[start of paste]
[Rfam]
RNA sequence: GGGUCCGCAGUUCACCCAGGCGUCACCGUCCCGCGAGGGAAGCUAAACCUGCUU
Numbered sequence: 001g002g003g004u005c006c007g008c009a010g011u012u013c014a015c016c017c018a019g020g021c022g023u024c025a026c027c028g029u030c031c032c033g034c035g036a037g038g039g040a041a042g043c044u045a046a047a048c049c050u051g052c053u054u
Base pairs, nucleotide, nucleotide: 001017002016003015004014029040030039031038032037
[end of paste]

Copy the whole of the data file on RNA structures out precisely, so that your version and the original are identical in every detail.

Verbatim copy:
[Rfam]
RNA sequence: GGGUCCGCAGUUCACCCAGGCGUCACCGUCCCGCGAGGGAAGCUAAACCUGCUU
Numbered sequence: 001g002g003g004u005c006c007g008c009a010g011u012u013c014a015c016c017c018a019g020g021c022g023u024c025a026c027c028g029u030c031c032c033g034c035g036a037g038g039g040a041a042g043c044u045a046a047a048c049c050u051g052c053u054u
Base pairs, nucleotide, nucleotide: 001017002016003015004014029040030039031038032037